I've been learning about the Jacqueline M. Walsh High School for the Performing and Visual Arts. A charter school founded in 2005, it became the first public high school in Rhode Island to accept applicants based on their audition or portfolio. Their culturally diverse student body pursues rigorous academics with individualized work in their chosen field: visual arts, dance, music, or theatre.
Based in the Pawtucket Armory, the JMW High School has a mission:
To provide an intensive, high-quality, conservatory-style high school education in and through the artsand a vision:
To fully challenge and nurture high school students with exceptional talent in the arts who wish to pursue careers in the visual and performing arts.
JMW is the only school in Rhode Island with art programs approved as "Career and Technical Education (CTE) Programs of Study." What an ideal school this could be for "Jenny," already a performing musician when she graduated from eighth grade in 2010.
But her two parents disagreed.
One of them, "Barbara," had money for lawyers to bring an emergency ex parte motion and persuade a judge to award her temporary sole custody in 2008. Everything went downhill from there as Barbara’s lawyers tried to stop the girl from communicating with her other mother, “Tracy,” who had nurtured her talents since early childhood.
Tracy was forbidden to attend Jenny's track meets, performances, and eighth grade graduation. Barbara confiscated a basketful of cell phones from their daughter’s attempts to contact Tracy.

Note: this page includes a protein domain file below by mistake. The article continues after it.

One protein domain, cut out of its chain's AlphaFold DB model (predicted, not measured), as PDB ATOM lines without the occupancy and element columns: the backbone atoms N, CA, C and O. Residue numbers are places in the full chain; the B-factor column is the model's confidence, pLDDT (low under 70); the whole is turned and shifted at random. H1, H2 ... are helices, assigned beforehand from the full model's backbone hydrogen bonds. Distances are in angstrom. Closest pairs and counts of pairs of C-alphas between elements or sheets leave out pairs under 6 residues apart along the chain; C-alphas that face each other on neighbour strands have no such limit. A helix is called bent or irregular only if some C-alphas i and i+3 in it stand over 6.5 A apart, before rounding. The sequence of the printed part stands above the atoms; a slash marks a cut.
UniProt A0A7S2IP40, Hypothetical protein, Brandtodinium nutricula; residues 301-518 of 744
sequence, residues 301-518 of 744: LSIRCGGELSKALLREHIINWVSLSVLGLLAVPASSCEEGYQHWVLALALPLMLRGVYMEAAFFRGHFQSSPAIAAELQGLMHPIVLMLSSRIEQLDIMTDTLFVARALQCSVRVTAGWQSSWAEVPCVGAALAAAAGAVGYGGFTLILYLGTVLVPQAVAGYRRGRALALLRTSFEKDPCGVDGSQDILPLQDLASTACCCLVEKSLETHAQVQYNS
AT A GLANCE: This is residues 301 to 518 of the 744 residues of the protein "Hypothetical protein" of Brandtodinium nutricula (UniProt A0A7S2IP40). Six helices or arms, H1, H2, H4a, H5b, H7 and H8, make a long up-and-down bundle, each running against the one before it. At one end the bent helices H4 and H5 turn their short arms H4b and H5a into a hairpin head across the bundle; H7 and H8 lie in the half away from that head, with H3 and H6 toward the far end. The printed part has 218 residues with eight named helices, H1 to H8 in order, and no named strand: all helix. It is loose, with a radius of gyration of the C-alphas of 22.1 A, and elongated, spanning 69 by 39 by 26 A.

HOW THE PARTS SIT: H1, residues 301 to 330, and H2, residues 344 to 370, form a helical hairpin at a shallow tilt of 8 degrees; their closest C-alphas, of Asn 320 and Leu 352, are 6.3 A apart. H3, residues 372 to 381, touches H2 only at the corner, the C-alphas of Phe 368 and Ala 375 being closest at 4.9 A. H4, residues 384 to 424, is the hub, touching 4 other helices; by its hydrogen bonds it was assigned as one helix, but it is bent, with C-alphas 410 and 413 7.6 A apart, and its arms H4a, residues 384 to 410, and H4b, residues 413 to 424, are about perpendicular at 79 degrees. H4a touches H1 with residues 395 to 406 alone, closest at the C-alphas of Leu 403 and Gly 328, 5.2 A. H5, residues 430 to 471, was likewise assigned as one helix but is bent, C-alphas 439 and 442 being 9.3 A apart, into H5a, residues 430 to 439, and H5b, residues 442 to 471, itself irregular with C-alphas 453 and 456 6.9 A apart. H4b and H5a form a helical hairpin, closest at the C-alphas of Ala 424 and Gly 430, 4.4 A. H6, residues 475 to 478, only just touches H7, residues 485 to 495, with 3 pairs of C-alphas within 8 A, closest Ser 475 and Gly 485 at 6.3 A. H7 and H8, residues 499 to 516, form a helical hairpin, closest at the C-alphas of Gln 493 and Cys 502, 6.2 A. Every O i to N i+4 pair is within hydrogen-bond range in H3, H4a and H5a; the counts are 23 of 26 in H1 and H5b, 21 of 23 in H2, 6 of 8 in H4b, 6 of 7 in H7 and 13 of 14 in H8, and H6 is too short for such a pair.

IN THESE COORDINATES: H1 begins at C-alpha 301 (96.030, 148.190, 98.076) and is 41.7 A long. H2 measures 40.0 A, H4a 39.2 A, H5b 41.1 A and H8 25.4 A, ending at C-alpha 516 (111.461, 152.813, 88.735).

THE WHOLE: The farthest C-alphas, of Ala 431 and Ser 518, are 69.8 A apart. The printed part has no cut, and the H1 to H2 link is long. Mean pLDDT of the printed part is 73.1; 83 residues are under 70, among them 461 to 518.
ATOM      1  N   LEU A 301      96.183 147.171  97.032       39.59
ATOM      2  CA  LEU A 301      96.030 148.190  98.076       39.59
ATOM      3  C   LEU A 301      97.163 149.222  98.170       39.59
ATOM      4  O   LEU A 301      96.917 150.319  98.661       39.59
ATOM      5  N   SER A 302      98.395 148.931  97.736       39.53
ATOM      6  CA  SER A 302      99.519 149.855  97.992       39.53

How would Jenny’s world be different if she were at the JMW High School, a total environment of students and professionals devoted to the arts, where she could establish long-term contacts and relationships?
Last Wednesday, Tracy tried to persuade the judge: It’s not too late for Jenny to audition for next year.
Barbara’s attorney, Cynthia Gifford, minimized the loss: After all, Jenny plays in the band at her local high school. And she won a coveted seat in the state symphony orchestra.
Which proves she is motivated to excel and is missing out on one of the finest opportunities this state offers gifted students like her.
It’s too expensive, Gifford counters, as if to say: Why bother? Why encourage this girl to try?
Tracy says it might cost $500 a month, but there are scholarships, and Barbara is paying far more on attorneys to limit Jenny’s options. Tracy says she would gladly move to Pawtucket to cut the cost.
Tracy is a very good parent. But that is not evident in this courtroom, which has grown morbidly sick with sarcasm hurled back and forth between Barbara’s attorney and Tracy.
Barbara’s other attorney, Cherrie Perkins, talks to me today during the break, thanks me for noting her correction last week.
She tells me she is not an evil person. She started out really good, working at the Women’s Resource Center.
I tell her I don’t think she’s evil. I know she’s smart. So why doesn’t she help Jenny go to the JMW High School?
Why not use her compassion and intelligence to protect children from this dismal adversarial system?
"Someone as smart as you doesn't need to be in this line of work, doing this to people."
“I have to make a living,” she says.
Attorney Gifford is mangling the language the way lawyers do. She constructs convoluted questions out of leading statements she wants to get into the record:
Is it not true that the record shows you hold a grudge against Barbara?
I can barely imagine how these verbal gymnastics fry the circuits for someone on the ASD spectrum, like Tracy, who is intensely precise and literal.
Finally Tracy exclaims: "What kind of question is that? I can’t answer yes and I can’t answer no!"